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Thursday, August 22, 2019
UNITED NATIONS, Apr 23 2014 (IPS) - Every person in the world now has the opportunity to speak up at the United Nations, and already 1.8 million people have submitted their messages.
In an attempt to engage with the world’s population, a team headed by the United Nations Millennium Campaign is polling individuals across the globe and making those results available to everyone, including U.N. decision makers.
The initiative, called My World, asks global citizens to rank 16 priorities, ranging from freedom from discrimination to equality between men and women.
The results, a visual break down of priorities by demographics (for example, the priority of women over 61 in Brazil is healthcare), are also available by country via an interactive map.
“How do you make sure an indigenous woman is influencing decision making in New York?” asked World We Want Co-chair Ravi Karkara, an advisor for the U.N. Millennium Campaign on child and youth engagement. “One of the criticism of U.N. Millennium Development Goals,” which set out to end poverty by 2015, “is that they’re very top down.” This new initiative aims to be bottom up, surveying “the people who are not part of the traditional development conversation, including the poorest of the poor.”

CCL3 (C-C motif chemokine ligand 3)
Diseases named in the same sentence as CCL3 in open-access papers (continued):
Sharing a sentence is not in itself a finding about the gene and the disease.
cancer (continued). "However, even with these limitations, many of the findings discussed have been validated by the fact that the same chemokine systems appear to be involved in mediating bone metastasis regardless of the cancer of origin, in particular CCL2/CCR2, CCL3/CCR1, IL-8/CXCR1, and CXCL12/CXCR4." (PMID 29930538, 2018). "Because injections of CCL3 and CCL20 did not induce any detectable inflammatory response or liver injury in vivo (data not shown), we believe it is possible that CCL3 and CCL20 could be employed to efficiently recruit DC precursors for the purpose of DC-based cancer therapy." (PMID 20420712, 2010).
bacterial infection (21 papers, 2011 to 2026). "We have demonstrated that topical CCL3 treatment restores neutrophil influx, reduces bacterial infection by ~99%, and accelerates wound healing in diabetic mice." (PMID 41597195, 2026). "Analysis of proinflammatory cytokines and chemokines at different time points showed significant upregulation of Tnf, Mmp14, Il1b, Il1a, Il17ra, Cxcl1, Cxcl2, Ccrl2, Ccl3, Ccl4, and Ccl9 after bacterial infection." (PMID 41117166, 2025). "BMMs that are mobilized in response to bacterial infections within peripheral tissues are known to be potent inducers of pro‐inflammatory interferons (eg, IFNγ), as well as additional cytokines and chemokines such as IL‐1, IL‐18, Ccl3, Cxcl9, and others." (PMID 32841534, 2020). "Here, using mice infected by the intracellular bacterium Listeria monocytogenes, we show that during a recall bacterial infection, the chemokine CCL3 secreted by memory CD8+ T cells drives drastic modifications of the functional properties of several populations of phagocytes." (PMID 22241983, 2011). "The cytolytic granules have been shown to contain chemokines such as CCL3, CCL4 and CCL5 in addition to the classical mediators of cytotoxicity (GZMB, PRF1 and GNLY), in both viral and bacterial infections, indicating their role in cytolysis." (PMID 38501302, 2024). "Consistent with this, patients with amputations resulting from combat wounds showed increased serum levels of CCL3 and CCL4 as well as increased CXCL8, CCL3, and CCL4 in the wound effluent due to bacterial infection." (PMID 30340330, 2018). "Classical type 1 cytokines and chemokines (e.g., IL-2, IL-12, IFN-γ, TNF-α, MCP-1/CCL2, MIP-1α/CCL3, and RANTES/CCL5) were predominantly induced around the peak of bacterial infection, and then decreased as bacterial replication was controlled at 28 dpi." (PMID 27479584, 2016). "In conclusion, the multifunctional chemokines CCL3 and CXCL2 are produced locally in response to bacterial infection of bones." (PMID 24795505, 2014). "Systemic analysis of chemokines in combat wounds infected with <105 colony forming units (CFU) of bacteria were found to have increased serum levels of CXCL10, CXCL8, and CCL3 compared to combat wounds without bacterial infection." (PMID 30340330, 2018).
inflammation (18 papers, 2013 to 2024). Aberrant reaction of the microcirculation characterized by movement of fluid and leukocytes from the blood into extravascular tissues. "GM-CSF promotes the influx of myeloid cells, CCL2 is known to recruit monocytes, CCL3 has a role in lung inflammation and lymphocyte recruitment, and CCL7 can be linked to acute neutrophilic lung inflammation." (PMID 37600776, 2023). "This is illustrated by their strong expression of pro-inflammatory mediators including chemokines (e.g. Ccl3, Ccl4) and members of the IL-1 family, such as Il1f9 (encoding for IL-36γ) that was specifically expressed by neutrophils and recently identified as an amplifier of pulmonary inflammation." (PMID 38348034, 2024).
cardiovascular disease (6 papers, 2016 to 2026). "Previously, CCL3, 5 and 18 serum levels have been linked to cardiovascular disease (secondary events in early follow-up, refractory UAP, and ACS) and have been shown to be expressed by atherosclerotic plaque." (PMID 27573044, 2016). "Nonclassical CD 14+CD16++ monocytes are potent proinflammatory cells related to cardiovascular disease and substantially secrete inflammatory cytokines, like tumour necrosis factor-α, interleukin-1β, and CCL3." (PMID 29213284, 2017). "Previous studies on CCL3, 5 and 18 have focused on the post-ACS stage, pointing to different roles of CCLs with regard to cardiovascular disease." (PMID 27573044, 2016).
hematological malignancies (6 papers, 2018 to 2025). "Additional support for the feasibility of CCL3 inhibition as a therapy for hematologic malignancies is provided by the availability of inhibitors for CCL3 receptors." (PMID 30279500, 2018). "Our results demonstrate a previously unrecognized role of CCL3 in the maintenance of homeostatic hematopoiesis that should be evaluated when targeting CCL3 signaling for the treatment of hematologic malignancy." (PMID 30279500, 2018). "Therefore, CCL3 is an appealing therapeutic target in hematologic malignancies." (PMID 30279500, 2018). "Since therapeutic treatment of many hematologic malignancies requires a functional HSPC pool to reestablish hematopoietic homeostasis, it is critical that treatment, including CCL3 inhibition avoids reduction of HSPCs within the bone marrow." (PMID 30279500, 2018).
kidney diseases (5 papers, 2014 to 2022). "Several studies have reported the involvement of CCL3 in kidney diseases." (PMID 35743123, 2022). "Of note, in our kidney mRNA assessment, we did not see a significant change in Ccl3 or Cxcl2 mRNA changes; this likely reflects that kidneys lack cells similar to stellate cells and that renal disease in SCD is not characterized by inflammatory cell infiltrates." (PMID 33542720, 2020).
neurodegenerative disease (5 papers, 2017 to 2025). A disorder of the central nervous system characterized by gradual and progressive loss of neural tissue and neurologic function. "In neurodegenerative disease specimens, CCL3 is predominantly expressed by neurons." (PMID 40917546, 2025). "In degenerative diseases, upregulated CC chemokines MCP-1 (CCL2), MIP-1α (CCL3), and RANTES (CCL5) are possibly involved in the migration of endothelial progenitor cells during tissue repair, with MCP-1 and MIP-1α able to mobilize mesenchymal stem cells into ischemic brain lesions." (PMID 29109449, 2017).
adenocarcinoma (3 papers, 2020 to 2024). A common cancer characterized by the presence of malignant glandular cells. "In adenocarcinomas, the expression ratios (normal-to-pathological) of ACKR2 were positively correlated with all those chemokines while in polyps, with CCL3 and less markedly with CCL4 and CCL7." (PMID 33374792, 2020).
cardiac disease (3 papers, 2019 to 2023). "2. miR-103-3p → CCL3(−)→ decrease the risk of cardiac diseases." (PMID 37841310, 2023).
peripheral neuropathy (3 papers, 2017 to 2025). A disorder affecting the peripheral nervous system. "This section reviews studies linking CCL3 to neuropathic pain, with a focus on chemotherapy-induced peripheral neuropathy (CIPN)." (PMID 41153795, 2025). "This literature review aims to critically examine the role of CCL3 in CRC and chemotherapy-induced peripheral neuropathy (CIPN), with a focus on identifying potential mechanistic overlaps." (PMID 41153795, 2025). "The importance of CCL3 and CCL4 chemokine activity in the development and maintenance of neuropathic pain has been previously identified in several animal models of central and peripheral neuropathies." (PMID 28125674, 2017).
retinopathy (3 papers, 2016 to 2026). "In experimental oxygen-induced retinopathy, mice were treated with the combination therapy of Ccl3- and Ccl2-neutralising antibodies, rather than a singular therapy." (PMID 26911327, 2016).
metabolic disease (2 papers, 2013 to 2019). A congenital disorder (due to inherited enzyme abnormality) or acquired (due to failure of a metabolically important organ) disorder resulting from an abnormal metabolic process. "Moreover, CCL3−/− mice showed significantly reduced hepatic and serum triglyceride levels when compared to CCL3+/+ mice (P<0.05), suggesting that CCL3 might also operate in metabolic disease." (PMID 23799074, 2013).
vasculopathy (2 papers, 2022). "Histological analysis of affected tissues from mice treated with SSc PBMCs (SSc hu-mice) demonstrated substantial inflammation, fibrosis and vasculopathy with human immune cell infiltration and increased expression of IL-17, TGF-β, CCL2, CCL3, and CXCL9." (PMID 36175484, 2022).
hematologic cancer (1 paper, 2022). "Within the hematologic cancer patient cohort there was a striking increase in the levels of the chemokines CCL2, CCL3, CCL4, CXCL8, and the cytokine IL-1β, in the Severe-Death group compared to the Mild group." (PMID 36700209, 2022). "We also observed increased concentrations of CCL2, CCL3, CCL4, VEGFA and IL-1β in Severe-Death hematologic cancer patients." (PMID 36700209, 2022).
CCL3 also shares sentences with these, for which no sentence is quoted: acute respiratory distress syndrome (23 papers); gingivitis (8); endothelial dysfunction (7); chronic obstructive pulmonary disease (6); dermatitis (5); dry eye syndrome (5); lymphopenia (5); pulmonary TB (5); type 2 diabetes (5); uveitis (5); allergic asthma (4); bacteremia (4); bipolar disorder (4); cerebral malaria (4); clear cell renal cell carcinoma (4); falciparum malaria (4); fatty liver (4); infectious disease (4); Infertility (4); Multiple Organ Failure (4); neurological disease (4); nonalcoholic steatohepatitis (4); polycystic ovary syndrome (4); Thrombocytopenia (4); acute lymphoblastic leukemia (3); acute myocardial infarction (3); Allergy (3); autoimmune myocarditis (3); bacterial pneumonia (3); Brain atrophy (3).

Global Youth Advocates, such as Girl Guides and Oxfam, polls villagers, urban slum residents – the majority of which were not submitted electronically – on what matters to them.
On May 16, World We Want and U.N. Millennium Campaign will present the interactive database to the General Assembly. “When you’re sitting in the General Assembly, you don’t have time to read through thousands of pages,” said Karkara.
Instead, organizers argue decision makers can use the database to easily access the priorities of their own communities. And the data doesn’t stop there.
“This platform allows for open knowledge sharing across the world,” said Karkara. “We have no copyright. It’s data by people for people.”
The survey found that a good education is the number one priority of the global community; action taken on climate change was last on the list. As an interesting aside, Karkara’s team shared that of the respondents who cited “fast cars” as a priority, these were also more likely to prioritize protecting rivers, forests and oceans and taking action against climate change than the general public.
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